E-Verify to begin checking Wyoming Driver’s Licenses and State ID Cards

The E-Verify system will soon begin checking Wyoming Driver’s Licenses and State ID cards as part of its ongoing initiative to reduce fraud during the employment eligibility verification process. Once implemented, Wyoming will be the eighth state to join the Records and Information from DMVs for E-Verify (RIDE) Program, which validates the authenticity of an employee’s driver’s license, driver’s permit, or state-issued ID card (if presented during the I-9 process). Other states participating in the RIDE program include Mississippi, Florida, Idaho, Iowa, Nebraska, North Dakota, and Wisconsin.

While the USCIS has not announced a definitive date when Wyoming will go live with the E-Verify RIDE program, we anticipate it should be within the next few weeks (if not sooner).

What is E-Verify RIDE?

The overall premise (and operation) of the E-Verify RIDE program is fairly straight-forward. At its core, RIDE attempts to mitigate one of the most frequently cited weaknesses of E-Verify: its inability to detect certain types of document fraud. For example, critics have pointed out that the system cannot tell if an individual uses a social security number belonging to a real individual along with a fake driver’s license (which has been modified to match the SSN holder’s name and date of birth). As long as the SSN is authorized for employment (and otherwise matches the data submitted), the employee might sail right through the E-Verify check.

The RIDE program adds an additional verification layer to the overall E-Verify process by comparing data submitted by the employer (from the DL or ID presented) with data supplied by Motor Vehicle Agencies through a backend integration. If the driver’s license information provided to the employer does not match an existing record in the state database, E-Verify will issue a tentative non-confirmation (TNC) and provide the employee with an opportunity to contest.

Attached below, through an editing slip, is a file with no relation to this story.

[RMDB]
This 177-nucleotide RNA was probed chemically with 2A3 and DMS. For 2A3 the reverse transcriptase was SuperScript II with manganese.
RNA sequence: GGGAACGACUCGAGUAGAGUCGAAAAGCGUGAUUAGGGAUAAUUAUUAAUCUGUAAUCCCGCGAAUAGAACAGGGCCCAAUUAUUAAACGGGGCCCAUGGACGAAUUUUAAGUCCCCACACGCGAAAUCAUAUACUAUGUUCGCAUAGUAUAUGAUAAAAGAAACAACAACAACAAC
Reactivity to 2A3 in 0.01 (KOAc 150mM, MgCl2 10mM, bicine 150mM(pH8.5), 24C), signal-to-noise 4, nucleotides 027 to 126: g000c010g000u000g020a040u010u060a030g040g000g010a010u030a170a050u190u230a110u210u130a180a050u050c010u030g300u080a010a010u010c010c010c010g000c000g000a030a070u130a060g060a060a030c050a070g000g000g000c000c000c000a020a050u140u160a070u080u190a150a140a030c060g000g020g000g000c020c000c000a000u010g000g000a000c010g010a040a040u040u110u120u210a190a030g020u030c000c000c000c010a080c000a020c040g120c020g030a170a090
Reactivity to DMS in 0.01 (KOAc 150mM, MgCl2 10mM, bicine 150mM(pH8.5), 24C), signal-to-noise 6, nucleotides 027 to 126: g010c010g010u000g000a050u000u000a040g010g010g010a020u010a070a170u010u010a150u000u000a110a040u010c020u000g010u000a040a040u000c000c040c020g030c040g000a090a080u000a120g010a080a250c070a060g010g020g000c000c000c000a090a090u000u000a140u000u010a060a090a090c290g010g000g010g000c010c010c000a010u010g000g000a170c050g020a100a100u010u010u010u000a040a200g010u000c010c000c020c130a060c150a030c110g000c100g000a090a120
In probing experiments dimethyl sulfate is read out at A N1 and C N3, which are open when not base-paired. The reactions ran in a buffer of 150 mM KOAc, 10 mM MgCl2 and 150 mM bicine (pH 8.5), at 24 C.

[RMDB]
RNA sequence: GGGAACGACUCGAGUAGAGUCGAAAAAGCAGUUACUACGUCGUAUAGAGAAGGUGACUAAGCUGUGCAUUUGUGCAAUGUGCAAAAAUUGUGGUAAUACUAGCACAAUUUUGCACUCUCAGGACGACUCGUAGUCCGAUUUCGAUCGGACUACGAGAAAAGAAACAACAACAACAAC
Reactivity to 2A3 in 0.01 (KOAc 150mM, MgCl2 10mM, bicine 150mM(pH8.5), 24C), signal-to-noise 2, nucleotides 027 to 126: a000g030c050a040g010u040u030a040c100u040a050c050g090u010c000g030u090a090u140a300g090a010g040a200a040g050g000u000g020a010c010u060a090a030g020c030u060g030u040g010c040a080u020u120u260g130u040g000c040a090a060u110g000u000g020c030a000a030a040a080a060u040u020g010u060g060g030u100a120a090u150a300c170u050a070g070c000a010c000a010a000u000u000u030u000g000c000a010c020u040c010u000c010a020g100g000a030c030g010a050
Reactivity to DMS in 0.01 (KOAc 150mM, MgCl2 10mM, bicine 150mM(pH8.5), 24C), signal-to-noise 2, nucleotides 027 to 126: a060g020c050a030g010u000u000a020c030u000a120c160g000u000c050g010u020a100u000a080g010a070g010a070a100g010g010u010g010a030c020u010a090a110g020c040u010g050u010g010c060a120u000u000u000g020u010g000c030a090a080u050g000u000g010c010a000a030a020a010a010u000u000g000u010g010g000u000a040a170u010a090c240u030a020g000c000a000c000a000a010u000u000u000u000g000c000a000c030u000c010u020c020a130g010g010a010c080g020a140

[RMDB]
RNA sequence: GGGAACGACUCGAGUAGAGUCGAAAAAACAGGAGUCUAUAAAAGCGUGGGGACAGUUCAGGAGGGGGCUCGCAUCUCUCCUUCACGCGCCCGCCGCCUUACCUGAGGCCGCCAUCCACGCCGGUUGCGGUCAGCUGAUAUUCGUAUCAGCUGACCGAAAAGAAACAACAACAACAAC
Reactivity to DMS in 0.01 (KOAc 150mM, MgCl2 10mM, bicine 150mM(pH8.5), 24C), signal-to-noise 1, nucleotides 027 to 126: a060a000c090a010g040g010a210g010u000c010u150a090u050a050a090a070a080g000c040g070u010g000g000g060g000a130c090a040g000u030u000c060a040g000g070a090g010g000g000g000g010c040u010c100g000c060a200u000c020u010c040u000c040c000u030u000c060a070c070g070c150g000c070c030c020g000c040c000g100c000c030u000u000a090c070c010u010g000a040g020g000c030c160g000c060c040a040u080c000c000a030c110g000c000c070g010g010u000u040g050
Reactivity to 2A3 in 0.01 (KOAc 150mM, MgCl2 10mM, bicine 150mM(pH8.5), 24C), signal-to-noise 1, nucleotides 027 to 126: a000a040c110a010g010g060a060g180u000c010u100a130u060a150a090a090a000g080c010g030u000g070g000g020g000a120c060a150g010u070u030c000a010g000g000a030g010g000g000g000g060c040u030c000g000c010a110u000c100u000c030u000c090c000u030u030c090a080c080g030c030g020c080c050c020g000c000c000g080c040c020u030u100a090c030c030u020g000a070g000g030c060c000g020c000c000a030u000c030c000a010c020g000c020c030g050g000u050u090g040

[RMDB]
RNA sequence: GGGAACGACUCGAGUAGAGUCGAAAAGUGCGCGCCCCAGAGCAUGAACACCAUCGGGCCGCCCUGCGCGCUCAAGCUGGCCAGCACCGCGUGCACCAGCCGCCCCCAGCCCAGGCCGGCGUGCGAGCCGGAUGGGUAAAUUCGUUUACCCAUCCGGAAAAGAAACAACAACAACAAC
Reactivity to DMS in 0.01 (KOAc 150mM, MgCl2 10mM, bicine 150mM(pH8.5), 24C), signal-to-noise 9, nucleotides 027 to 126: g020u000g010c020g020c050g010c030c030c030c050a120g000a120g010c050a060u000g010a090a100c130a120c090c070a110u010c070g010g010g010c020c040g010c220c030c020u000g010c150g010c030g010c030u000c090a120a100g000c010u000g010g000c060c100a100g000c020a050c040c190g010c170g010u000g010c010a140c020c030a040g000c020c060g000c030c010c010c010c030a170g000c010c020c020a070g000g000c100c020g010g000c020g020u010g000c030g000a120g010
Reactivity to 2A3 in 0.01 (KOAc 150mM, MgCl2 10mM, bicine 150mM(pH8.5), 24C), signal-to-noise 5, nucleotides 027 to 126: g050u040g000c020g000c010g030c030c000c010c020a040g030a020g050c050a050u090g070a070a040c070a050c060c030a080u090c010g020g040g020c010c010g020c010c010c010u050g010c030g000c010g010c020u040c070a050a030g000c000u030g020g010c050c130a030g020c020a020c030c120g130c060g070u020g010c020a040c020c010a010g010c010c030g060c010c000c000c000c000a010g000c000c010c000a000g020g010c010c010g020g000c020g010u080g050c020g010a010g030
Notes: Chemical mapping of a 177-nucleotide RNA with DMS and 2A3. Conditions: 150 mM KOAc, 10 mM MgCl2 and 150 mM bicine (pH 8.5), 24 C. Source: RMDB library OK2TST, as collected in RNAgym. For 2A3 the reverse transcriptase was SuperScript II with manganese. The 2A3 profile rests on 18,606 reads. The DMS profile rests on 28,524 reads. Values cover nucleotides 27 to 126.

Common Misperceptions Concerning E-Verify RIDE  

When the E-Verify RIDE program was first introduced in June 2011, many employers naturally assumed that the system would enable them to compare the actual photograph that was on file with the DMV with the driver’s license presented by the new hire during the I-9 process (similar to the photo matching process for US passports, green cards, and EADs). As it turns out though, the RIDE program is much more limited in scope, validating only the data (driver’s license number, name, and DOB) as compared with the information entered into E-Verify. The RIDE program does not use or exchange any photos at all.

Some have also expressed concern that the DMVs will be sharing even more information with the DHS than is required to verify employment eligibility. However, according to the American Association of Motor Vehicle Administrators (AAMVA), the system strips out any excess data as part of the RIDE transaction. As a result, only the data that is strictly needed by E-Verify will be sent from the AAMVA once a state joins the RIDE program.

How does E-Verify RIDE affect the verification process for employers?

According to the USCIS, driver’s licenses and ID cards account for nearly 80 percent of the documents used as proof of identity by employees whose cases are submitted to E-Verify. If your new hire presents a driver’s license, driver’s permit, or state-issued ID card from a RIDE-participating state during the I-9 process, E-Verify will automatically prompt you to enter the document number when you’re typing the information into the system.